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What is the relevance of a second democracy summit for Africa?

By Danielle Resnick

In December 2021, President Biden’s administration hosted the first Summit for Democracy, which resulted in the Presidential Initiative for Democratic Renewal that encompassed about a dozen different programs that the United States government aspired to support with $424.4 million. From March 29-30, the U.S. will partner with countries on diverse continents to co-host a second Summit for Democracy. Zambia is the designated African partner country and will join fellow co-hosts Costa Rica, the Netherlands, and South Korea. The choice of the southern African nation is not surprising given widespread international praise of Hakainde Hichilema, Zambia’s president, who won the 2021 elections and quickly moved to transform the country’s image. After years of democratic backsliding under his predecessor, Hichilema recently repealed a draconian law against defaming the president that was frequently used to imprison opposition leaders and activists. He also established a new debt management office, with input from civil society, to enhance transparency over foreign borrowing 

Democratic backsliding remains a concern 

The summit is timely for Africa. According to Afrobarometer’s polling in 34 countries, a majority of African citizens prefer democracy over alternative forms of government. And besides Zambia, there are some other recent bright spots, such as Niger, which experienced its first peaceful handover of power between civilian governments last year. Nonetheless, recent analysis from the Varieties of Democracy project notes that 79 percent of sub-Saharan Africa’s population continues to reside in regimes classified as electoral autocracies—regimes that hold elections for chief executive but do not meet standards of free and fair elections—or closed autocracies. There is a temporal dimension to these characterizations as well: The Ibrahim Index of African Governance uncovered that one-third of Africa’s population reside in a country where political participation, rights, and inclusion significantly deteriorated in the last five years. In fact, some of the erstwhile democratic champions in the region have reversed course. President Macky Sall of Senegal, for instance, continues to obfuscate about whether he will run for an unconstitutional third term in next year’s elections despite strongly opposing his predecessors efforts to do so more than a decade ago.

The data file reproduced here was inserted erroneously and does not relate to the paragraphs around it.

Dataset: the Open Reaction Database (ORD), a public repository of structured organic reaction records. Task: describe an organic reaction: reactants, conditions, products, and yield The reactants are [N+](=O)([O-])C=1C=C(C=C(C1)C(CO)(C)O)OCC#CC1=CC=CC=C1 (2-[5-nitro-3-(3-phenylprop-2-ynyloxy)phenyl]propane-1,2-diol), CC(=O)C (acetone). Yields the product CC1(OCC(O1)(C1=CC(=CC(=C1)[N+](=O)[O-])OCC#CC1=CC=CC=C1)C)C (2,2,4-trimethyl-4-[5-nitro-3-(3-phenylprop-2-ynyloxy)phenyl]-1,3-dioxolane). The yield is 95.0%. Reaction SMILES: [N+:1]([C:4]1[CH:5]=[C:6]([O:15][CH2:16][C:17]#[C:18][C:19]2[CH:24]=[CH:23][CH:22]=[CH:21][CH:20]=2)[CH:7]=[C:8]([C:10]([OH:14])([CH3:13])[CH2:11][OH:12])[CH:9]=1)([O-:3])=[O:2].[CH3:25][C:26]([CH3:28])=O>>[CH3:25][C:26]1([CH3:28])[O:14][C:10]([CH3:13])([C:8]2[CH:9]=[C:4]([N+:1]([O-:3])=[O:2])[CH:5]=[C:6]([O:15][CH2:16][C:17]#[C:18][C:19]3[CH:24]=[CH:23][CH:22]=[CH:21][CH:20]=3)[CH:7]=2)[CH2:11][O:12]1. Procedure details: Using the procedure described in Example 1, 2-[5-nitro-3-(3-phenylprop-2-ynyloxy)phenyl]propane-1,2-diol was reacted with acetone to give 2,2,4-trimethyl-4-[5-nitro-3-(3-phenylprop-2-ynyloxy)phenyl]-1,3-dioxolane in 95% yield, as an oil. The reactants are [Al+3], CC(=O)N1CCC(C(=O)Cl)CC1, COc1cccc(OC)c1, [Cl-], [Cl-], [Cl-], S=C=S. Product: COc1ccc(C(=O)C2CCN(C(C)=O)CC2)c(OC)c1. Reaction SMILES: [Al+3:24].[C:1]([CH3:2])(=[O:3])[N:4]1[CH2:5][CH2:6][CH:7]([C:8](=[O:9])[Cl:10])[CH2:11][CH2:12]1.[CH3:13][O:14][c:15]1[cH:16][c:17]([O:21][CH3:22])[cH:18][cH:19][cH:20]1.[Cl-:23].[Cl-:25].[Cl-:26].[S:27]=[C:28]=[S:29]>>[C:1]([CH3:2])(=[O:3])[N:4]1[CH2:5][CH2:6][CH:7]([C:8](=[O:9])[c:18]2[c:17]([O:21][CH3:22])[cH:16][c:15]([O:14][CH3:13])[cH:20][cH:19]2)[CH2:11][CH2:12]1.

Preparations for key elections in 2023 are worrying 

Several pivotal elections in 2023 also highlight the democratic vulnerabilities for the region. Trust in the integrity and capacity of electoral commissions remains especially problematic in many countries. Nigeria’s recently concluded general elections are a case in point; the Independent Nigerian Electoral Commission had raised high expectations about voter transparency due to its use of an electronic voter accreditation system. Yet, it violated its own electoral act by failing to transmit the results electronically to its IReV portal, raising public doubts about vote rigging. Large-scale protests erupted in late 2021 in the Democratic Republic of the Congo over concerns about the independence of the new head of the National Independent Electoral Commission (CENI). Insufficient funding to the CENI, combined with ongoing unrest in the east of the country, has prompted suggestions that this year’s polls may be postponed. In Madagascar, the United Nations has opted not to establish a basket fund to pay for the $33 million requested by the electoral commission to implement elections scheduled for the end of this year. This decision is based on, among other reasons, a lack of confidence in preparations thus far, uncertainty over how past resources were used, and a failure to implement election observer recommendations from the 2018 elections during which Russia mounted a sizeable disinformation campaign in the country.